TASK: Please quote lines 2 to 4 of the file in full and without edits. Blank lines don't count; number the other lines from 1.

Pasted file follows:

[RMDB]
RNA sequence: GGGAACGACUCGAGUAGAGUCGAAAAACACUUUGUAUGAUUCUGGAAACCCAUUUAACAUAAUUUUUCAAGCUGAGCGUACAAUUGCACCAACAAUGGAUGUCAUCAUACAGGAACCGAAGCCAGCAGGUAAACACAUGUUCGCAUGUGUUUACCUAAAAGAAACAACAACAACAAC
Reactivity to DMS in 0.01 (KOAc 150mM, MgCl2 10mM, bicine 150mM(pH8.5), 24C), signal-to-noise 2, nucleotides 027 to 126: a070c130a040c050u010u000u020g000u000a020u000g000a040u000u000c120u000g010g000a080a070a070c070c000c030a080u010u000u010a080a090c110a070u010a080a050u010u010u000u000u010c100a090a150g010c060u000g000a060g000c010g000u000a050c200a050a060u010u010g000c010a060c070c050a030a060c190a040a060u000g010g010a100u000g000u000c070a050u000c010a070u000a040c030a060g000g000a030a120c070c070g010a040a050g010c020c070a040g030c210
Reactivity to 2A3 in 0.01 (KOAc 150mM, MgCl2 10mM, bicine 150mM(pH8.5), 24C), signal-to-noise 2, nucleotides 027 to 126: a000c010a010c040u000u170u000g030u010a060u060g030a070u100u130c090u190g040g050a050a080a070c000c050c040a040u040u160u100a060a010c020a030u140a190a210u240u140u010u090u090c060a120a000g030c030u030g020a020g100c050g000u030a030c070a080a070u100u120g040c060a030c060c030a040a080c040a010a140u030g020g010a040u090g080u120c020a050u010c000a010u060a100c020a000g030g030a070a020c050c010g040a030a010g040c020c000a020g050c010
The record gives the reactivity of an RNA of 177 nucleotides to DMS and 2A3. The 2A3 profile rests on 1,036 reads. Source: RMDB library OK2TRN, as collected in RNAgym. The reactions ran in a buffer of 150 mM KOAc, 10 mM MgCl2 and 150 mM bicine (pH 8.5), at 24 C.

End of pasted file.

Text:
RNA sequence: GGGAACGACUCGAGUAGAGUCGAAAAACACUUUGUAUGAUUCUGGAAACCCAUUUAACAUAAUUUUUCAAGCUGAGCGUACAAUUGCACCAACAAUGGAUGUCAUCAUACAGGAACCGAAGCCAGCAGGUAAACACAUGUUCGCAUGUGUUUACCUAAAAGAAACAACAACAACAAC
Reactivity to DMS in 0.01 (KOAc 150mM, MgCl2 10mM, bicine 150mM(pH8.5), 24C), signal-to-noise 2, nucleotides 027 to 126: a070c130a040c050u010u000u020g000u000a020u000g000a040u000u000c120u000g010g000a080a070a070c070c000c030a080u010u000u010a080a090c110a070u010a080a050u010u010u000u000u010c100a090a150g010c060u000g000a060g000c010g000u000a050c200a050a060u010u010g000c010a060c070c050a030a060c190a040a060u000g010g010a100u000g000u000c070a050u000c010a070u000a040c030a060g000g000a030a120c070c070g010a040a050g010c020c070a040g030c210
Reactivity to 2A3 in 0.01 (KOAc 150mM, MgCl2 10mM, bicine 150mM(pH8.5), 24C), signal-to-noise 2, nucleotides 027 to 126: a000c010a010c040u000u170u000g030u010a060u060g030a070u100u130c090u190g040g050a050a080a070c000c050c040a040u040u160u100a060a010c020a030u140a190a210u240u140u010u090u090c060a120a000g030c030u030g020a020g100c050g000u030a030c070a080a070u100u120g040c060a030c060c030a040a080c040a010a140u030g020g010a040u090g080u120c020a050u010c000a010u060a100c020a000g030g030a070a020c050c010g040a030a010g040c020c000a020g050c010